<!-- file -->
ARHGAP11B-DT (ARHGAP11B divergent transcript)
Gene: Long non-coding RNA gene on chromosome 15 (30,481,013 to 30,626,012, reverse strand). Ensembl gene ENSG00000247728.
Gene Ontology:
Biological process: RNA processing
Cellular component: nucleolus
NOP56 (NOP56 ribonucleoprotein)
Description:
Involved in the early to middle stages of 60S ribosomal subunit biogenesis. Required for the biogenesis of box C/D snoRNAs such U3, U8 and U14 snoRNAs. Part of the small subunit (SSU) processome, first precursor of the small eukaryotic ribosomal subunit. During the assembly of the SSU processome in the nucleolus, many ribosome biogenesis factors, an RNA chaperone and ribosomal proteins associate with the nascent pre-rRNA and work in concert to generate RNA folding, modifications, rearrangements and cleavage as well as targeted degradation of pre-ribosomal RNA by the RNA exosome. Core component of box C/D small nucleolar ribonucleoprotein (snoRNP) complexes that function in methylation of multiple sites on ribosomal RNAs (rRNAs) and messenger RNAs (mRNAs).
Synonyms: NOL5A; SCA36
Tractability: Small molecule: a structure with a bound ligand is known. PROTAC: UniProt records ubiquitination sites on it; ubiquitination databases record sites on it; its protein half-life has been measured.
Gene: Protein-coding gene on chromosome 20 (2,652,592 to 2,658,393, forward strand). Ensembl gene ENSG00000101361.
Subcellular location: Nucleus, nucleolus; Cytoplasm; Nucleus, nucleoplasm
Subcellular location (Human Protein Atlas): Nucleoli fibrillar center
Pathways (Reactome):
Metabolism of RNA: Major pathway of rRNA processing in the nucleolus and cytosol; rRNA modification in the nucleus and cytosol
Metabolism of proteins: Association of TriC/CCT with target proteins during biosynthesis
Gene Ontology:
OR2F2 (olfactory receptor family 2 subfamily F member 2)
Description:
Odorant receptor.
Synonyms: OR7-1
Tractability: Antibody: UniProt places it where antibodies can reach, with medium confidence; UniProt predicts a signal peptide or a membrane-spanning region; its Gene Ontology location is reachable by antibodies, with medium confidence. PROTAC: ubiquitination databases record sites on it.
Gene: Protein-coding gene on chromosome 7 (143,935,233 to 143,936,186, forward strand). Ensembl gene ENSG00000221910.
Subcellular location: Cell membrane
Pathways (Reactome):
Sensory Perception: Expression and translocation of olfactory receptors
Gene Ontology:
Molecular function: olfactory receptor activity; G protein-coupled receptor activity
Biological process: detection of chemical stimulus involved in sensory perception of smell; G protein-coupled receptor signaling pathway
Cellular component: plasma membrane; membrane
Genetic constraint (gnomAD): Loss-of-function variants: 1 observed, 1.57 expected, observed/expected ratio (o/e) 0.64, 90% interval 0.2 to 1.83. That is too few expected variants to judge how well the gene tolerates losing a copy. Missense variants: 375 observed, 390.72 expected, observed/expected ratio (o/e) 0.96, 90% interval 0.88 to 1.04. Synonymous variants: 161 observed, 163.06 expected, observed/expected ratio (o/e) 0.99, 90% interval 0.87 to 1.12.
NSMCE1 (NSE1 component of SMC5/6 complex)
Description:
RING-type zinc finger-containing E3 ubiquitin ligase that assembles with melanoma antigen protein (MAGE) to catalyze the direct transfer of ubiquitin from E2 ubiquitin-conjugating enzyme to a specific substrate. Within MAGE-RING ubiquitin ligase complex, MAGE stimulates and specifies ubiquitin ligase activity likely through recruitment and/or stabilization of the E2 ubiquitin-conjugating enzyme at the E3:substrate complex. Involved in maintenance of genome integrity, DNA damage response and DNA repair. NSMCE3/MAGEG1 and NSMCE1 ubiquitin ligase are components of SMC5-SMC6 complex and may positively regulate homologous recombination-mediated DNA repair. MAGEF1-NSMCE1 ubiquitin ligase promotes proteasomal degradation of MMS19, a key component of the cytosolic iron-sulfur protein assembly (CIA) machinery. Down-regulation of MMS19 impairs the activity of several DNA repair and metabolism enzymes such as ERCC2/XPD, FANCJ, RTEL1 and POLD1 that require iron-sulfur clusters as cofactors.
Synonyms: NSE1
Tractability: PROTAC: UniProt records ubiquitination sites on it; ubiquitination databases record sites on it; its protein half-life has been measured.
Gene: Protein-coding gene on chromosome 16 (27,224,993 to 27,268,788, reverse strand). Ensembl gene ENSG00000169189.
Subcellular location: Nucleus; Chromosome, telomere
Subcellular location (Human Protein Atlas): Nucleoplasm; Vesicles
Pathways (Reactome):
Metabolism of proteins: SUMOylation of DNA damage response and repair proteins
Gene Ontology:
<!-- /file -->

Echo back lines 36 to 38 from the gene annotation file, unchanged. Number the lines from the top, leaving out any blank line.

Tractability: PROTAC: UniProt records ubiquitination sites on it; ubiquitination databases record sites on it; its protein half-life has been measured.
Gene: Protein-coding gene on chromosome 16 (27,224,993 to 27,268,788, reverse strand). Ensembl gene ENSG00000169189.
Subcellular location: Nucleus; Chromosome, telomere